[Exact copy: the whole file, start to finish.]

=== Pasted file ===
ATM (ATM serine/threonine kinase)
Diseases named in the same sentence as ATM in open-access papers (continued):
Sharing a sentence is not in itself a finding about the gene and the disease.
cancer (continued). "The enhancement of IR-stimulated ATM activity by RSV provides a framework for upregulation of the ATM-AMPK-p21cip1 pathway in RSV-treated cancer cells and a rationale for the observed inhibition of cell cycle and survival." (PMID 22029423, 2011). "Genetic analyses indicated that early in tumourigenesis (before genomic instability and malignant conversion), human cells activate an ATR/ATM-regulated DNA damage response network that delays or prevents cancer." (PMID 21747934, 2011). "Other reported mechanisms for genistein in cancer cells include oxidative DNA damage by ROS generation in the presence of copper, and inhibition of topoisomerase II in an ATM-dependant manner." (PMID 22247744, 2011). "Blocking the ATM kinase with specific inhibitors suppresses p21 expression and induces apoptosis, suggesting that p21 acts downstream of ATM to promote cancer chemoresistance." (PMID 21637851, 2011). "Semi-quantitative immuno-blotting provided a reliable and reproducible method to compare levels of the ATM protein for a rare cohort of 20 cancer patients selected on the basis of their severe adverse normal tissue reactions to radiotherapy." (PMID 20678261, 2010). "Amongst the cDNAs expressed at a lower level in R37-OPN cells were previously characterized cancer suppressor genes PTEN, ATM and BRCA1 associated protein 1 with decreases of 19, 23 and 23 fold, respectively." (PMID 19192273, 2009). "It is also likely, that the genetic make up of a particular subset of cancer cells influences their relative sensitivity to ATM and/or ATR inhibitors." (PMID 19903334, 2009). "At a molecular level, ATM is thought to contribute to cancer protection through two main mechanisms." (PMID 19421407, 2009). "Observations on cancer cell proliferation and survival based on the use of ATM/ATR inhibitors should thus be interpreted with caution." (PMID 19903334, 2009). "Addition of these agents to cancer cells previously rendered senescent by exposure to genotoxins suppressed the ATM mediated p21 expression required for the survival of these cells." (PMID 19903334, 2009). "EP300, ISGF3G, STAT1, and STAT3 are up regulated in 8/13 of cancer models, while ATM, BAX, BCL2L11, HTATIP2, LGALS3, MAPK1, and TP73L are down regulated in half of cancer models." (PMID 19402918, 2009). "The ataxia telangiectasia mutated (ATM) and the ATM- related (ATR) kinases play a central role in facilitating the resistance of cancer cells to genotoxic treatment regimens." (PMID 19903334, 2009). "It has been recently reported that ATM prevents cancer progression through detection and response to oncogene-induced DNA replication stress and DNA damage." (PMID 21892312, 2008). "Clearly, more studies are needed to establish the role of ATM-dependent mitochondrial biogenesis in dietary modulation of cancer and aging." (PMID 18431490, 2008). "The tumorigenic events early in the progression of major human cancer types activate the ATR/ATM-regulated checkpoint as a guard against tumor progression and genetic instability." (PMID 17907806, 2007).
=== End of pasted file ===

ATM (ATM serine/threonine kinase)
Diseases named in the same sentence as ATM in open-access papers (continued):
Sharing a sentence is not in itself a finding about the gene and the disease.
cancer (continued). "The enhancement of IR-stimulated ATM activity by RSV provides a framework for upregulation of the ATM-AMPK-p21cip1 pathway in RSV-treated cancer cells and a rationale for the observed inhibition of cell cycle and survival." (PMID 22029423, 2011). "Genetic analyses indicated that early in tumourigenesis (before genomic instability and malignant conversion), human cells activate an ATR/ATM-regulated DNA damage response network that delays or prevents cancer." (PMID 21747934, 2011). "Other reported mechanisms for genistein in cancer cells include oxidative DNA damage by ROS generation in the presence of copper, and inhibition of topoisomerase II in an ATM-dependant manner." (PMID 22247744, 2011). "Blocking the ATM kinase with specific inhibitors suppresses p21 expression and induces apoptosis, suggesting that p21 acts downstream of ATM to promote cancer chemoresistance." (PMID 21637851, 2011). "Semi-quantitative immuno-blotting provided a reliable and reproducible method to compare levels of the ATM protein for a rare cohort of 20 cancer patients selected on the basis of their severe adverse normal tissue reactions to radiotherapy." (PMID 20678261, 2010). "Amongst the cDNAs expressed at a lower level in R37-OPN cells were previously characterized cancer suppressor genes PTEN, ATM and BRCA1 associated protein 1 with decreases of 19, 23 and 23 fold, respectively." (PMID 19192273, 2009). "It is also likely, that the genetic make up of a particular subset of cancer cells influences their relative sensitivity to ATM and/or ATR inhibitors." (PMID 19903334, 2009). "At a molecular level, ATM is thought to contribute to cancer protection through two main mechanisms." (PMID 19421407, 2009). "Observations on cancer cell proliferation and survival based on the use of ATM/ATR inhibitors should thus be interpreted with caution." (PMID 19903334, 2009). "Addition of these agents to cancer cells previously rendered senescent by exposure to genotoxins suppressed the ATM mediated p21 expression required for the survival of these cells." (PMID 19903334, 2009). "EP300, ISGF3G, STAT1, and STAT3 are up regulated in 8/13 of cancer models, while ATM, BAX, BCL2L11, HTATIP2, LGALS3, MAPK1, and TP73L are down regulated in half of cancer models." (PMID 19402918, 2009). "The ataxia telangiectasia mutated (ATM) and the ATM- related (ATR) kinases play a central role in facilitating the resistance of cancer cells to genotoxic treatment regimens." (PMID 19903334, 2009). "It has been recently reported that ATM prevents cancer progression through detection and response to oncogene-induced DNA replication stress and DNA damage." (PMID 21892312, 2008). "Clearly, more studies are needed to establish the role of ATM-dependent mitochondrial biogenesis in dietary modulation of cancer and aging." (PMID 18431490, 2008). "The tumorigenic events early in the progression of major human cancer types activate the ATR/ATM-regulated checkpoint as a guard against tumor progression and genetic instability." (PMID 17907806, 2007).